Molluscum contagiosum

Molluscum contagiosum is a viral infection of the skin that causes small pearly or flesh-colored bumps. The bumps may be clear and are often indented.

Molluscum contagiosum is most common in children, especially those younger than age 12. In children, bumps usually appear on the trunk, face, and arms. In sexually active adolescents and young adults, the bumps are usually located in the genital area. The bumps are contagious but not harmful, although in people who have an impaired immune system, such as HIV infection, the symptoms are more severe.

In healthy people, treatment is not necessary because the bumps usually go away on their own in 2 to 4 months, although they may last longer. Treatment options include scraping out the center of the bump (curettage), applying medication directly to the bumps (topical medication), and freezing the bumps (cryotherapy).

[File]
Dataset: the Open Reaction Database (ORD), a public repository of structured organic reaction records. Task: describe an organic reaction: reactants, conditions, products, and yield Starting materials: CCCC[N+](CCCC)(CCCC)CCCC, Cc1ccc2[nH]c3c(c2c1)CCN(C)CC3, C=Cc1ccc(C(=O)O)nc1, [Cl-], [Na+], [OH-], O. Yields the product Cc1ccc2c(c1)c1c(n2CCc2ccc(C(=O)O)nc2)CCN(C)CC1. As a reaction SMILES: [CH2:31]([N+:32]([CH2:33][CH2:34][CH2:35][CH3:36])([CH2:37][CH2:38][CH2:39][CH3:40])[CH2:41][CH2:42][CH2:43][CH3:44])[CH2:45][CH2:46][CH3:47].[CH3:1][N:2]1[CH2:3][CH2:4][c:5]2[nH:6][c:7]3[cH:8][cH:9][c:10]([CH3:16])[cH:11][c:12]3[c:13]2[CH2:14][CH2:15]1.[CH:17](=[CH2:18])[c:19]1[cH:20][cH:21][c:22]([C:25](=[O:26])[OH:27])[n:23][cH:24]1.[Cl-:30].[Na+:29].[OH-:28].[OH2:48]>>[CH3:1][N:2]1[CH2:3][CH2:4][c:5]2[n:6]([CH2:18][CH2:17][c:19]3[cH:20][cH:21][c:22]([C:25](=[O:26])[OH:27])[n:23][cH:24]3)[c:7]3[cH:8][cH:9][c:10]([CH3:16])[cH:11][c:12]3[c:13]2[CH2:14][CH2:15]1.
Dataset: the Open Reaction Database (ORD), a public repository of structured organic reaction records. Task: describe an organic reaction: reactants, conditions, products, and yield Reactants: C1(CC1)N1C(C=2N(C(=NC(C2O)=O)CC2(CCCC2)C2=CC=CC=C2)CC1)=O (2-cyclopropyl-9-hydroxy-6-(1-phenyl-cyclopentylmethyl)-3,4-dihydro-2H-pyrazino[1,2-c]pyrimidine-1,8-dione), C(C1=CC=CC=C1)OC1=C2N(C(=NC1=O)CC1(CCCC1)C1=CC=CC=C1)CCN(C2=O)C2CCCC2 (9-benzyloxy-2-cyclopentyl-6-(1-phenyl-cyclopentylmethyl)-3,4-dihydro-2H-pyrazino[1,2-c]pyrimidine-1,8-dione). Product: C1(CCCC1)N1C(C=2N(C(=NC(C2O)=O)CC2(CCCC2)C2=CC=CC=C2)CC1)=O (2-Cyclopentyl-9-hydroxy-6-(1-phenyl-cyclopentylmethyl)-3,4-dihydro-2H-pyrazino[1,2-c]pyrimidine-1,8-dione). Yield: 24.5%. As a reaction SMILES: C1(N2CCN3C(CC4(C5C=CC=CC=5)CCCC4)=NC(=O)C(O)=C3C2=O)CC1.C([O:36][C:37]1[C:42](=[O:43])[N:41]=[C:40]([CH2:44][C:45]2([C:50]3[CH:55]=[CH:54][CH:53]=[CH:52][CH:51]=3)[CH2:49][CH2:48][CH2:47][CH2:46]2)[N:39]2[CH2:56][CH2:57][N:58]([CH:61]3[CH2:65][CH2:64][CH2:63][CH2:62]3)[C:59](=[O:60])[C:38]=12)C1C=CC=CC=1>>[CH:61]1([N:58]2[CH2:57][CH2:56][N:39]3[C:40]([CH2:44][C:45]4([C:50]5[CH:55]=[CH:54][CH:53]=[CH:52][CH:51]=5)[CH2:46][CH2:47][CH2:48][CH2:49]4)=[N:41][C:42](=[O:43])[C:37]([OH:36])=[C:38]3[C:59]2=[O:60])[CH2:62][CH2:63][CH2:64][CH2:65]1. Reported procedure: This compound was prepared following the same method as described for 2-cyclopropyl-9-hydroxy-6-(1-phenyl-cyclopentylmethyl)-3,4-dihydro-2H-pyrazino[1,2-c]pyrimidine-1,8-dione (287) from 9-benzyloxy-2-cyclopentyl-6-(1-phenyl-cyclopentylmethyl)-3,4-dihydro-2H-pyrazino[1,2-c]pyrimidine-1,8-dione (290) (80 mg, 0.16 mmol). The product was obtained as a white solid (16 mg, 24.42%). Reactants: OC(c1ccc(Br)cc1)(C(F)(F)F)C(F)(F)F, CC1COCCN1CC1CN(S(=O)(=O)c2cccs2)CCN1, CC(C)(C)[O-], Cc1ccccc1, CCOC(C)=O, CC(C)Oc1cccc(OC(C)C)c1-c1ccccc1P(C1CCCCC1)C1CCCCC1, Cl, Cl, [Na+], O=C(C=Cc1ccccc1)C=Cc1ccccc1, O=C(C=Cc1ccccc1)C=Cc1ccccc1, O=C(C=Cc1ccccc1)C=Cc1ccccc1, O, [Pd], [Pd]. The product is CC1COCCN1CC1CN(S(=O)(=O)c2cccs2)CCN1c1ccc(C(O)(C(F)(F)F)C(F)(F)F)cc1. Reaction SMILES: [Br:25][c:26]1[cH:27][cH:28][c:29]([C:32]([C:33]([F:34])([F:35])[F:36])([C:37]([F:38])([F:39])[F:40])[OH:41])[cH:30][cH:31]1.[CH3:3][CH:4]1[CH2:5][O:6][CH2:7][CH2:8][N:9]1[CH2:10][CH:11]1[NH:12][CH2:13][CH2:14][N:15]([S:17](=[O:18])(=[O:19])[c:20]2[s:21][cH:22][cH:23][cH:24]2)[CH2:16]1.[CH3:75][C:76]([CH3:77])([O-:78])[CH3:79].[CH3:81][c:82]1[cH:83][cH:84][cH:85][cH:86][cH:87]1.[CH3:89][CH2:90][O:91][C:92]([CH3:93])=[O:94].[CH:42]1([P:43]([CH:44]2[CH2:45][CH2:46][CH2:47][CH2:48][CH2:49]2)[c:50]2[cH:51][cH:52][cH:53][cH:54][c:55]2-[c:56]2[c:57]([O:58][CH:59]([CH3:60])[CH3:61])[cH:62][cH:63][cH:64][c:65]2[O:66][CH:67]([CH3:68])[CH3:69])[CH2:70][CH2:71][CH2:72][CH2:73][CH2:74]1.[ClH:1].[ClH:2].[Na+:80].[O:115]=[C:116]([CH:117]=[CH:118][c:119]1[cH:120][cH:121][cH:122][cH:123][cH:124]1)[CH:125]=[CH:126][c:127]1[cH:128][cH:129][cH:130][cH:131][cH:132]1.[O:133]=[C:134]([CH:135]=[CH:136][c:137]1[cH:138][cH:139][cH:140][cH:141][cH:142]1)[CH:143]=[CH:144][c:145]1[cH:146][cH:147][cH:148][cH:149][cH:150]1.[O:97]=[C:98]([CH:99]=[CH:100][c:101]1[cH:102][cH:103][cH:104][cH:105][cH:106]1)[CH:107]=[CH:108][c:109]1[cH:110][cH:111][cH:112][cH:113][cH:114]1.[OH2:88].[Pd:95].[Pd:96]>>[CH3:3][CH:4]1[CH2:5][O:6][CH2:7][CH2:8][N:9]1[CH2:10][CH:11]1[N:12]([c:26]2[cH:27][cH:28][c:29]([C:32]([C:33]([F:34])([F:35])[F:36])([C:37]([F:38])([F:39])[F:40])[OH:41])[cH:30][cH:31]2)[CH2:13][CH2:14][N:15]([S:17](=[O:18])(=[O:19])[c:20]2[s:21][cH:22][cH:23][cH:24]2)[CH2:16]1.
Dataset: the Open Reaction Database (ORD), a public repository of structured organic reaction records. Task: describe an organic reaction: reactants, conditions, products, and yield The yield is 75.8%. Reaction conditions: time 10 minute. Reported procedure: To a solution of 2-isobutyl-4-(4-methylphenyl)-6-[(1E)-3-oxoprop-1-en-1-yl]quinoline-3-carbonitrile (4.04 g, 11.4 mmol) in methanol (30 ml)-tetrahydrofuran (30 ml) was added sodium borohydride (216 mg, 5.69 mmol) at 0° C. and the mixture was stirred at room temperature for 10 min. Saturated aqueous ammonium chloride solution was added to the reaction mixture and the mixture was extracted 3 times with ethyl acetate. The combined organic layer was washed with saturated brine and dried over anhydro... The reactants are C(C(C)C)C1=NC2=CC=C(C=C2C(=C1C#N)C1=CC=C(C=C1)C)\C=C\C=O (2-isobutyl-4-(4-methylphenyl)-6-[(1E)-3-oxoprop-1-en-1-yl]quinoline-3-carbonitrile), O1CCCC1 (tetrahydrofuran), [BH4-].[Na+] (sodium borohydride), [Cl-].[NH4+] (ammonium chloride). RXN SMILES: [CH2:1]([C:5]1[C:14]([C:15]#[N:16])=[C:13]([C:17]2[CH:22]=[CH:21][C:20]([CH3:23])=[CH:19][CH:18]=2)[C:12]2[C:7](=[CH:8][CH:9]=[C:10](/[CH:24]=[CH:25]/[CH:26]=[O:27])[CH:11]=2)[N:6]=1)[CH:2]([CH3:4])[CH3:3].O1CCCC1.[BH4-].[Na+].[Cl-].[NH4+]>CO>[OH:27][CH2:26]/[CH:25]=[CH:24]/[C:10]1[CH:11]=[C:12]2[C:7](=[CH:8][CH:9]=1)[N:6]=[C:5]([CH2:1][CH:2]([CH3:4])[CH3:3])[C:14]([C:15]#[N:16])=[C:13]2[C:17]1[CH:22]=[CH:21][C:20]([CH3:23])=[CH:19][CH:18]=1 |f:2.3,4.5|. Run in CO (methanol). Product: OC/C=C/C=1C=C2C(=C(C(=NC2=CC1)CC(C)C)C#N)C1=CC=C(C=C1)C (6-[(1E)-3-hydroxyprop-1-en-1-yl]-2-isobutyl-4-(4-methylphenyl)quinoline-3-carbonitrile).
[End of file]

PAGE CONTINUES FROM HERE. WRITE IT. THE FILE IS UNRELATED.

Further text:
Last Updated: October 24, 2008

Author: Maria G. Essig, MS, ELS

Medical Review: Kathleen Romito, MD - Family Medicine & Alexander H. Murray, MD, FRCPC - Dermatology

related physicians

related services

Bon Secours International| Sisters of Bon Secours USA| Bon Secours Health System

This information does not replace the advice of a doctor. Healthwise disclaims any warranty or liability for your use of this information. Your use of this information means that you agree to the Terms of Use. Privacy Policy. How this information was developed to help you make better health decisions.

© 1995-2010 Healthwise, Incorporated. Healthwise, Healthwise for every health decision, and the Healthwise logo are trademarks of Healthwise, Incorporated.